Darcy Graham may be your traditional humble Borders lad but he can’t help but admit that a dream season has his confidence levels soaring to the point where the prospect of making the Lions tour in a couple of summers’ time is a realistic goal.
The seed was planted in Graham’s mind by his Edinburgh coach Richard Cockerill when the Englishman held his debrief sessions following a mixed season which had seen glory nights and days in the elite Heineken Champions Cup and emphatic back-to-back wins over eventual Guinness Pro14 finalists Glasgow to retain the 1872 Cup but ultimate disappointment in not reaching the play-offs and slipping back into Europe’s second tier.
Graham shone brightly in big European wins over Montpellier and Toulon and took his Scotland caps tally to four in the Six Nations, capping it off with a try double in the unforgettable fightback for a 38-38 draw with England at Twickenham which kept the Calcutta Cup north of the border.
“Cockers said in my one-to-one meeting that I’ve cemented myself in the Scotland squad, so why not be the best winger in Britain and Ireland, not just Scotland? He said to me that’s my next goal, to aim for that,” explained the 21-year-old from Hawick.
“I came out of the meeting thinking I had never thought of that and then thought ‘there’s no reason why not’.” Former Lions stand-off-turned commentator and journalist Stuart Barnes has picked Graham as his potential “bolter” for South Africa in 2021.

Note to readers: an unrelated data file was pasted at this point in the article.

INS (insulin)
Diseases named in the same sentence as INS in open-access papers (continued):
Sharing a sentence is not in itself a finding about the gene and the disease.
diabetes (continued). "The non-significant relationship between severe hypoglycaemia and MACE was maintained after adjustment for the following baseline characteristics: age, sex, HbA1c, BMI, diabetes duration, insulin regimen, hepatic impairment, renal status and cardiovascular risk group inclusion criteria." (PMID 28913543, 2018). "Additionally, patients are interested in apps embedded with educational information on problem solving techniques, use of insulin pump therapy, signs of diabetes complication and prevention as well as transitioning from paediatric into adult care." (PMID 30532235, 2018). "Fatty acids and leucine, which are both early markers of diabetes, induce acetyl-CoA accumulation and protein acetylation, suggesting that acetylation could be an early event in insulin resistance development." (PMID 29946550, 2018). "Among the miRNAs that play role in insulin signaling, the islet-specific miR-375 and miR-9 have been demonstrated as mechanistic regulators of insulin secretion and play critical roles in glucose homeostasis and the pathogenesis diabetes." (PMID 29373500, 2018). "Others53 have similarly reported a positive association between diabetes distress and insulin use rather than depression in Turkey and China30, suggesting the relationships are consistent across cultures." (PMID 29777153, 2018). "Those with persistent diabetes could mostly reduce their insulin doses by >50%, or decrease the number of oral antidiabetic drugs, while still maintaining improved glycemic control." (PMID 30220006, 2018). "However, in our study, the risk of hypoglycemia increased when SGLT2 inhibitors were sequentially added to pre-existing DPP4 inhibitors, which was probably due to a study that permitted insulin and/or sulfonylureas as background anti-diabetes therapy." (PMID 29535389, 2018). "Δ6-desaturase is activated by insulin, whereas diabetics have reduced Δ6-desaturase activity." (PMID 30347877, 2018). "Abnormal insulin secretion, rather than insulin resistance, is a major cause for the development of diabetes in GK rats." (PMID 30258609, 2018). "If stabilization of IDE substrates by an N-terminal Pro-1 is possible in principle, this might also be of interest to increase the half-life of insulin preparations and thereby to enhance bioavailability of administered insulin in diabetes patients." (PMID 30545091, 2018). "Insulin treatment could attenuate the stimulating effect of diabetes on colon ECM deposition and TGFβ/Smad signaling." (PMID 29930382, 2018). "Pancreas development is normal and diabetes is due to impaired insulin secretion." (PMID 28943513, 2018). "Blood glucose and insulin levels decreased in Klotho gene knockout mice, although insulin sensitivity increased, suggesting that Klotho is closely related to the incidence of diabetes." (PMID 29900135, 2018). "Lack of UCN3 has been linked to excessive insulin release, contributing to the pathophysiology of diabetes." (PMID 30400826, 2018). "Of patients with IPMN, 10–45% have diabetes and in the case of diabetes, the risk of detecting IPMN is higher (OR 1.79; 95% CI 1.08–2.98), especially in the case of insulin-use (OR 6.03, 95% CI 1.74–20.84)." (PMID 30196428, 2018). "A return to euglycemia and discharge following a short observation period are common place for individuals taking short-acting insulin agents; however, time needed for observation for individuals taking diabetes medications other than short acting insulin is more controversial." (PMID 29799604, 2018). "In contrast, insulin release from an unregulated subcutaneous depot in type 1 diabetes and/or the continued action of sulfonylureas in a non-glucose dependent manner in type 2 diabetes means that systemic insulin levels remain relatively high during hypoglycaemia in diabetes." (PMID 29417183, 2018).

“I didn’t know that,” said Graham. “It’s quite nice if people think that but my focus is on this World Cup – I need to get through this, play well and we’ll see what happens after that.”
Graham was speaking in Inverness, where Gregor Townsend’s extended training squad kicked off their preparations for the tournament in Japan.
“The World Cup is the biggest tournament in the world – you always want to go and this is my chance to show the coaches what I can do,” said the 5ft 9in wing, who started rugby life as full-back and filled in there for his club when Blair Kinghorn missed the end of the season with injury.
“I want to work hard on the field, get fit and put a bit of weight on and hopefully get on that plane.
“In that one-to-one with Cockers at the end of the season he said he’s not fussed about my weight, it will come naturally to me with four gym sessions a week, so I’m not worried about it.
“When I came in to Scotland they asked me what my goals are for strength and conditioning and I said then I just want to get quick because the quicker I am, the better I am.
“I’m 83kg [just over 13 stones] and I’d like to get to to 85kg.”
The break before joining up with Scotland has given Graham the chance to get back to his beloved Hawick, where he was honoured to see his picture go up on the Mansfield Park clubhouse wall, alongside a host of Green Machine greats to have earned international recognition.
That came at an afternoon’s entertainment, hosted by Gala great Townsend, alongside Graham’s onetime boyhood idol, now Test team-mate, Stuart Hogg.
“It was good fun. It was really nice of the club to put that on for us – it was for my first cap [v Wales in Cardiff in November last year] and Hoggy becoming the most capped Scottish player out of Hawick. It was probably a good send-off for Hoggy as well [after leaving Glasgow for pastures new at Exeter Chiefs].
“Coming from Hawick, you always want to play for Hawick and play for Scotland and get your photo up on that wall. There’s a lot of big names on that wall so it was pretty special.”
Graham also enjoyed the town’s Common Riding at the start of the month, though regretfully for him not from and equestrian vantage.
“I’ve still got two horses – I’d still be doing the Common Riding if I was allowed,” he said. “But I can’t due to my contract, it’s viewed an extreme sport.”